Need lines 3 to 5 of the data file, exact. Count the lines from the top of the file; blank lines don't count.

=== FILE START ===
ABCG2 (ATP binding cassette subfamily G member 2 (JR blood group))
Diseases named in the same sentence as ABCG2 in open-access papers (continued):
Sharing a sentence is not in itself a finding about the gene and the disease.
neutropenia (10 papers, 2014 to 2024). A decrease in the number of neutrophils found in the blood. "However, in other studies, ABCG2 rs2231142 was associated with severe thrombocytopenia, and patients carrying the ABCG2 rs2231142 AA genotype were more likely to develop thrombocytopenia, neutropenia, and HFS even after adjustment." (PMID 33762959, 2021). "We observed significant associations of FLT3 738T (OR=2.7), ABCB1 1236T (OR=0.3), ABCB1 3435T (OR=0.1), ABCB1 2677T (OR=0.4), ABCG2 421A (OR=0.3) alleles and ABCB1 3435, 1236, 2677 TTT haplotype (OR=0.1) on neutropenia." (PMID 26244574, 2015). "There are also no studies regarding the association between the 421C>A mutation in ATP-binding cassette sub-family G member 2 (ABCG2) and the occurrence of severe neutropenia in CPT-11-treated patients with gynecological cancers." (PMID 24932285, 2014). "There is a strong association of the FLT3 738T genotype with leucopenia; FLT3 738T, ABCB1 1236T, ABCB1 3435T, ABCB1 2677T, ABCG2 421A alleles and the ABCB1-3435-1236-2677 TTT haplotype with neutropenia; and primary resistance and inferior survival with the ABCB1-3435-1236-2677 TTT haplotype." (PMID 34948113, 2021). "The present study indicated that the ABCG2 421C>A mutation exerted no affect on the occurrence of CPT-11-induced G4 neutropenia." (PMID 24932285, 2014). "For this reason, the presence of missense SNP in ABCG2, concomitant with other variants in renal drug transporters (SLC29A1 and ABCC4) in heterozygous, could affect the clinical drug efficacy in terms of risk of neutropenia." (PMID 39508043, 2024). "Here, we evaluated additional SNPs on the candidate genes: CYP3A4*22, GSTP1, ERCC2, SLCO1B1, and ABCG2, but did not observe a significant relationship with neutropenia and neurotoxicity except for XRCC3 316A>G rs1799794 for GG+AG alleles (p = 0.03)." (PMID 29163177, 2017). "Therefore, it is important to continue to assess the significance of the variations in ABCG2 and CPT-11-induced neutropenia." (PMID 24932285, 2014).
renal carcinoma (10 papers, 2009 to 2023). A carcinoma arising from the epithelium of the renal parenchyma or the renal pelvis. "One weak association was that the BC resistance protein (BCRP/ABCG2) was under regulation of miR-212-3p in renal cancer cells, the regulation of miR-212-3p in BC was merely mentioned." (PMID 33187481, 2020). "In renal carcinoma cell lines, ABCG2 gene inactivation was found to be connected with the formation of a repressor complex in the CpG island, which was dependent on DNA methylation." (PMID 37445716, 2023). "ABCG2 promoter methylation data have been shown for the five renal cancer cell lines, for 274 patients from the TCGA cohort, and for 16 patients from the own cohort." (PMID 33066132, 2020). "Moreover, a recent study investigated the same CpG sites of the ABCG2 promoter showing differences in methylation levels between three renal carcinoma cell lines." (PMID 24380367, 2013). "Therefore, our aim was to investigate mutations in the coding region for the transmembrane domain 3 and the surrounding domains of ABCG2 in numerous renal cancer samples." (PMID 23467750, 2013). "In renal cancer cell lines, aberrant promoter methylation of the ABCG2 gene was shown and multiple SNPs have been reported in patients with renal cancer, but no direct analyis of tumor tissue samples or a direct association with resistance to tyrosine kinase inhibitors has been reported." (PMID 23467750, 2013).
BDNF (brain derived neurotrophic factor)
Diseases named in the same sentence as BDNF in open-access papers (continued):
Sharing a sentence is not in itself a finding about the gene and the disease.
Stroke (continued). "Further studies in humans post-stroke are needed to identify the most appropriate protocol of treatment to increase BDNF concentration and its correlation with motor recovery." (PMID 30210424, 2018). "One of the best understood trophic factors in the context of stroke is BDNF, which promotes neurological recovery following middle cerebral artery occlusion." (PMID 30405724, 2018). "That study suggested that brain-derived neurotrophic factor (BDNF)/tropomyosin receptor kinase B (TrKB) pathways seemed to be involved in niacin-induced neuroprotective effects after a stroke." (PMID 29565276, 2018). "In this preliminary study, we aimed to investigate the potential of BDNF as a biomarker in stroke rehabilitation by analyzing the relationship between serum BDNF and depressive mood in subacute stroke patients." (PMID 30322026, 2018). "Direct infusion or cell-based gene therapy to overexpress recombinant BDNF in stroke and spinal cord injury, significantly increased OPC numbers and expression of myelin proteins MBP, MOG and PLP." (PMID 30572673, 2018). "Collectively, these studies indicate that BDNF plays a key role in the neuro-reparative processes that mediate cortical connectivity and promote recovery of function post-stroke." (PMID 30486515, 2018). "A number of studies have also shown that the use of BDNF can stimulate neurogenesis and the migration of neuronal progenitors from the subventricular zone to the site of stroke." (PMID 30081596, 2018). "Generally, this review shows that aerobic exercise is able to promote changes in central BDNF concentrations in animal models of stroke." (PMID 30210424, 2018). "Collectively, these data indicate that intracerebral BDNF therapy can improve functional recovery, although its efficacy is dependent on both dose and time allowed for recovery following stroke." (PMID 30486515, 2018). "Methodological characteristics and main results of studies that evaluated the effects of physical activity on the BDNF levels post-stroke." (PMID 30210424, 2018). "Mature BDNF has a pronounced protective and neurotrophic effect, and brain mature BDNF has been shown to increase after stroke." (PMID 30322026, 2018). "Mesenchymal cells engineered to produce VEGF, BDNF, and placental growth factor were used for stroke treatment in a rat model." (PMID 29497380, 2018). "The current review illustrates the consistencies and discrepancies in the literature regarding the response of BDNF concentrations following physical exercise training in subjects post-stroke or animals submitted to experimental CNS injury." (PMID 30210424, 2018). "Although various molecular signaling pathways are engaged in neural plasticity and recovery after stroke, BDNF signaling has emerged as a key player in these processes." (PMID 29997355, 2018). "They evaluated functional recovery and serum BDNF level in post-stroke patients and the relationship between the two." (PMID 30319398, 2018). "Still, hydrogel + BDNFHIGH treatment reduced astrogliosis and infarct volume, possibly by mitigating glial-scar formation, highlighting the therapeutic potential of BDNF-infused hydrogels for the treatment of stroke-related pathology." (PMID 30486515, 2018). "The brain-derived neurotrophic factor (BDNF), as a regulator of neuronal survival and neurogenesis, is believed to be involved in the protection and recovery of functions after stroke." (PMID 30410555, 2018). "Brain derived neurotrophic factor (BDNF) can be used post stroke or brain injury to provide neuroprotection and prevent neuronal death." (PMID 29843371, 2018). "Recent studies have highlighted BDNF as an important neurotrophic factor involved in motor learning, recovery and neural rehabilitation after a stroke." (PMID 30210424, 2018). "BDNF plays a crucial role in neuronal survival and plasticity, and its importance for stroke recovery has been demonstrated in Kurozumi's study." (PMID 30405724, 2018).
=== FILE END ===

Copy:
Sharing a sentence is not in itself a finding about the gene and the disease.
neutropenia (10 papers, 2014 to 2024). A decrease in the number of neutrophils found in the blood. "However, in other studies, ABCG2 rs2231142 was associated with severe thrombocytopenia, and patients carrying the ABCG2 rs2231142 AA genotype were more likely to develop thrombocytopenia, neutropenia, and HFS even after adjustment." (PMID 33762959, 2021). "We observed significant associations of FLT3 738T (OR=2.7), ABCB1 1236T (OR=0.3), ABCB1 3435T (OR=0.1), ABCB1 2677T (OR=0.4), ABCG2 421A (OR=0.3) alleles and ABCB1 3435, 1236, 2677 TTT haplotype (OR=0.1) on neutropenia." (PMID 26244574, 2015). "There are also no studies regarding the association between the 421C>A mutation in ATP-binding cassette sub-family G member 2 (ABCG2) and the occurrence of severe neutropenia in CPT-11-treated patients with gynecological cancers." (PMID 24932285, 2014). "There is a strong association of the FLT3 738T genotype with leucopenia; FLT3 738T, ABCB1 1236T, ABCB1 3435T, ABCB1 2677T, ABCG2 421A alleles and the ABCB1-3435-1236-2677 TTT haplotype with neutropenia; and primary resistance and inferior survival with the ABCB1-3435-1236-2677 TTT haplotype." (PMID 34948113, 2021). "The present study indicated that the ABCG2 421C>A mutation exerted no affect on the occurrence of CPT-11-induced G4 neutropenia." (PMID 24932285, 2014). "For this reason, the presence of missense SNP in ABCG2, concomitant with other variants in renal drug transporters (SLC29A1 and ABCC4) in heterozygous, could affect the clinical drug efficacy in terms of risk of neutropenia." (PMID 39508043, 2024). "Here, we evaluated additional SNPs on the candidate genes: CYP3A4*22, GSTP1, ERCC2, SLCO1B1, and ABCG2, but did not observe a significant relationship with neutropenia and neurotoxicity except for XRCC3 316A>G rs1799794 for GG+AG alleles (p = 0.03)." (PMID 29163177, 2017). "Therefore, it is important to continue to assess the significance of the variations in ABCG2 and CPT-11-induced neutropenia." (PMID 24932285, 2014).
renal carcinoma (10 papers, 2009 to 2023). A carcinoma arising from the epithelium of the renal parenchyma or the renal pelvis. "One weak association was that the BC resistance protein (BCRP/ABCG2) was under regulation of miR-212-3p in renal cancer cells, the regulation of miR-212-3p in BC was merely mentioned." (PMID 33187481, 2020). "In renal carcinoma cell lines, ABCG2 gene inactivation was found to be connected with the formation of a repressor complex in the CpG island, which was dependent on DNA methylation." (PMID 37445716, 2023). "ABCG2 promoter methylation data have been shown for the five renal cancer cell lines, for 274 patients from the TCGA cohort, and for 16 patients from the own cohort." (PMID 33066132, 2020). "Moreover, a recent study investigated the same CpG sites of the ABCG2 promoter showing differences in methylation levels between three renal carcinoma cell lines." (PMID 24380367, 2013). "Therefore, our aim was to investigate mutations in the coding region for the transmembrane domain 3 and the surrounding domains of ABCG2 in numerous renal cancer samples." (PMID 23467750, 2013). "In renal cancer cell lines, aberrant promoter methylation of the ABCG2 gene was shown and multiple SNPs have been reported in patients with renal cancer, but no direct analyis of tumor tissue samples or a direct association with resistance to tyrosine kinase inhibitors has been reported." (PMID 23467750, 2013).